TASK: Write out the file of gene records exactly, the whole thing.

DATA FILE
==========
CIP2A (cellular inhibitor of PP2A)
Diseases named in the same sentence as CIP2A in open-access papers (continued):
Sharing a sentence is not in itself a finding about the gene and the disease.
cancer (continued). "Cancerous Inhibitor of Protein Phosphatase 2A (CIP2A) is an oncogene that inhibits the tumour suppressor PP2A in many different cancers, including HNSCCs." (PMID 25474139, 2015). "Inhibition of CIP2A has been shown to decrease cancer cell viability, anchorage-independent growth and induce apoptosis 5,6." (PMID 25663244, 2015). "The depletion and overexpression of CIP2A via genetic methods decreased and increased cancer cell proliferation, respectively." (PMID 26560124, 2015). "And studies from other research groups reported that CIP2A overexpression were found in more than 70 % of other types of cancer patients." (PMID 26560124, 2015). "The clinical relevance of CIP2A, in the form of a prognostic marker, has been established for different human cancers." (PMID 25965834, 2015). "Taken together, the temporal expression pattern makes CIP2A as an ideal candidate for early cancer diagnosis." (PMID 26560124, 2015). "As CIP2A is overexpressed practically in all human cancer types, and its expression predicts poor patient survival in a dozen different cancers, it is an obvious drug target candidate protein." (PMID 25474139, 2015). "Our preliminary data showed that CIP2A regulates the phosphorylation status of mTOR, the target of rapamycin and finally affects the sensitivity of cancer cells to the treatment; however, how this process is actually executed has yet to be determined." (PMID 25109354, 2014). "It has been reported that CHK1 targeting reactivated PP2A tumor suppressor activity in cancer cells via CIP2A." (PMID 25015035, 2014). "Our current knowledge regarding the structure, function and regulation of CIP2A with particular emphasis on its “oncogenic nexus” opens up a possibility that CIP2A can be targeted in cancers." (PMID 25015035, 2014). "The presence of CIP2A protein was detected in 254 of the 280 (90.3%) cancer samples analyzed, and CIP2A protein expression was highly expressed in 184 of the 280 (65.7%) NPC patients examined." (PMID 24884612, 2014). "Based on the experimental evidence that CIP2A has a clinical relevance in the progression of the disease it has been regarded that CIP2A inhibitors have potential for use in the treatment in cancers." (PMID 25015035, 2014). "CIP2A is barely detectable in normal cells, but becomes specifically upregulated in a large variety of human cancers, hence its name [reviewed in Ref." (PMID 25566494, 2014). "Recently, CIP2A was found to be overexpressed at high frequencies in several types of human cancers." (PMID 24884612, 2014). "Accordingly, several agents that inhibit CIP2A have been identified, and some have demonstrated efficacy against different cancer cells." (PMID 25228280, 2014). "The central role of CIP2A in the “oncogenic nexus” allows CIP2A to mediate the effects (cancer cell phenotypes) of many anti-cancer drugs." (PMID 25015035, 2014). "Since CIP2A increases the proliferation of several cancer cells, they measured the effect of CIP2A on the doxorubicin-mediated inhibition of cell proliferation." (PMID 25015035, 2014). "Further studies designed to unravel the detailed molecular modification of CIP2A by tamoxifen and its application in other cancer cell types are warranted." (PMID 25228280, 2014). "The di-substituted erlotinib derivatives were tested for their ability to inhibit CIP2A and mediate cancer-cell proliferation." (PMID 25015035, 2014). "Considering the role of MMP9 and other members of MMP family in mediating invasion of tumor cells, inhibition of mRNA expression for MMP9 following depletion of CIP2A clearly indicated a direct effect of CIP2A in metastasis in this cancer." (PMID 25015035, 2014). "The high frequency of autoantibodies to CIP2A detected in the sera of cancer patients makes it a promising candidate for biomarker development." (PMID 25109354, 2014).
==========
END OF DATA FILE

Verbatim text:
CIP2A (cellular inhibitor of PP2A)
Diseases named in the same sentence as CIP2A in open-access papers (continued):
Sharing a sentence is not in itself a finding about the gene and the disease.
cancer (continued). "Cancerous Inhibitor of Protein Phosphatase 2A (CIP2A) is an oncogene that inhibits the tumour suppressor PP2A in many different cancers, including HNSCCs." (PMID 25474139, 2015). "Inhibition of CIP2A has been shown to decrease cancer cell viability, anchorage-independent growth and induce apoptosis 5,6." (PMID 25663244, 2015). "The depletion and overexpression of CIP2A via genetic methods decreased and increased cancer cell proliferation, respectively." (PMID 26560124, 2015). "And studies from other research groups reported that CIP2A overexpression were found in more than 70 % of other types of cancer patients." (PMID 26560124, 2015). "The clinical relevance of CIP2A, in the form of a prognostic marker, has been established for different human cancers." (PMID 25965834, 2015). "Taken together, the temporal expression pattern makes CIP2A as an ideal candidate for early cancer diagnosis." (PMID 26560124, 2015). "As CIP2A is overexpressed practically in all human cancer types, and its expression predicts poor patient survival in a dozen different cancers, it is an obvious drug target candidate protein." (PMID 25474139, 2015). "Our preliminary data showed that CIP2A regulates the phosphorylation status of mTOR, the target of rapamycin and finally affects the sensitivity of cancer cells to the treatment; however, how this process is actually executed has yet to be determined." (PMID 25109354, 2014). "It has been reported that CHK1 targeting reactivated PP2A tumor suppressor activity in cancer cells via CIP2A." (PMID 25015035, 2014). "Our current knowledge regarding the structure, function and regulation of CIP2A with particular emphasis on its “oncogenic nexus” opens up a possibility that CIP2A can be targeted in cancers." (PMID 25015035, 2014). "The presence of CIP2A protein was detected in 254 of the 280 (90.3%) cancer samples analyzed, and CIP2A protein expression was highly expressed in 184 of the 280 (65.7%) NPC patients examined." (PMID 24884612, 2014). "Based on the experimental evidence that CIP2A has a clinical relevance in the progression of the disease it has been regarded that CIP2A inhibitors have potential for use in the treatment in cancers." (PMID 25015035, 2014). "CIP2A is barely detectable in normal cells, but becomes specifically upregulated in a large variety of human cancers, hence its name [reviewed in Ref." (PMID 25566494, 2014). "Recently, CIP2A was found to be overexpressed at high frequencies in several types of human cancers." (PMID 24884612, 2014). "Accordingly, several agents that inhibit CIP2A have been identified, and some have demonstrated efficacy against different cancer cells." (PMID 25228280, 2014). "The central role of CIP2A in the “oncogenic nexus” allows CIP2A to mediate the effects (cancer cell phenotypes) of many anti-cancer drugs." (PMID 25015035, 2014). "Since CIP2A increases the proliferation of several cancer cells, they measured the effect of CIP2A on the doxorubicin-mediated inhibition of cell proliferation." (PMID 25015035, 2014). "Further studies designed to unravel the detailed molecular modification of CIP2A by tamoxifen and its application in other cancer cell types are warranted." (PMID 25228280, 2014). "The di-substituted erlotinib derivatives were tested for their ability to inhibit CIP2A and mediate cancer-cell proliferation." (PMID 25015035, 2014). "Considering the role of MMP9 and other members of MMP family in mediating invasion of tumor cells, inhibition of mRNA expression for MMP9 following depletion of CIP2A clearly indicated a direct effect of CIP2A in metastasis in this cancer." (PMID 25015035, 2014). "The high frequency of autoantibodies to CIP2A detected in the sera of cancer patients makes it a promising candidate for biomarker development." (PMID 25109354, 2014).